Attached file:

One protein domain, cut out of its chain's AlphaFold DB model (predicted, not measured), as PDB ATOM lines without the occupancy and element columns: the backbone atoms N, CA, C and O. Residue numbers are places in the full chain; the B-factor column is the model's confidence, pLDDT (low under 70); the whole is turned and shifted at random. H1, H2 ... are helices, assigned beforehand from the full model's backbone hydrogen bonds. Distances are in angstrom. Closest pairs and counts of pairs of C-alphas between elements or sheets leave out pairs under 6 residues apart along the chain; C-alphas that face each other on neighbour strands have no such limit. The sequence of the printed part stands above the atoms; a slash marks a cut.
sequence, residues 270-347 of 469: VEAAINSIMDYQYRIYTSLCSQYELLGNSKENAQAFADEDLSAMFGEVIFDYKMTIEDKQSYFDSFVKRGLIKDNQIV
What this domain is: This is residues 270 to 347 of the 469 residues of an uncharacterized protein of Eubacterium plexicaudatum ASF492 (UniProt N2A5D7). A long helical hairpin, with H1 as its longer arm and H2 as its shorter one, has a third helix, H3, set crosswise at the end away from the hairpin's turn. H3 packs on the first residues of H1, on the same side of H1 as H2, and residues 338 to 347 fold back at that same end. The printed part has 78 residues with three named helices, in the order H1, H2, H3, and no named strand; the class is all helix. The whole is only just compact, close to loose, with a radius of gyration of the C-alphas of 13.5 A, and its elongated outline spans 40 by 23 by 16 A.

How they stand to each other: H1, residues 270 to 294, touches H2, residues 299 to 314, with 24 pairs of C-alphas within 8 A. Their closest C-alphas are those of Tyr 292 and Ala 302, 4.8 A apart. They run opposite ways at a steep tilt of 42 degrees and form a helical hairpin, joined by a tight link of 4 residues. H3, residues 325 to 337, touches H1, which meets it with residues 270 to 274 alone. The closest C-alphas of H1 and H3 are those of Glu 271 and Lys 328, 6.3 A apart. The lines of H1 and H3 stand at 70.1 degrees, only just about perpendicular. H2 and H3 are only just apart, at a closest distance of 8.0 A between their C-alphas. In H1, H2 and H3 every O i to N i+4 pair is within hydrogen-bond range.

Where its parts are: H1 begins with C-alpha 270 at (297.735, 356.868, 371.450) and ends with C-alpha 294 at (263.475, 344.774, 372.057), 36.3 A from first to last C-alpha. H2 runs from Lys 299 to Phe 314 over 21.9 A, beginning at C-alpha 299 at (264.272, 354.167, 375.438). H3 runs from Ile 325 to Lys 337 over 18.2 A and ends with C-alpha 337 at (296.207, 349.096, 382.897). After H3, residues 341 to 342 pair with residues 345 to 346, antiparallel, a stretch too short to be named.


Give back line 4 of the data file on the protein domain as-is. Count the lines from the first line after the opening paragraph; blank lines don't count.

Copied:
Where its parts are: H1 begins with C-alpha 270 at (297.735, 356.868, 371.450) and ends with C-alpha 294 at (263.475, 344.774, 372.057), 36.3 A from first to last C-alpha. H2 runs from Lys 299 to Phe 314 over 21.9 A, beginning at C-alpha 299 at (264.272, 354.167, 375.438). H3 runs from Ile 325 to Lys 337 over 18.2 A and ends with C-alpha 337 at (296.207, 349.096, 382.897). After H3, residues 341 to 342 pair with residues 345 to 346, antiparallel, a stretch too short to be named.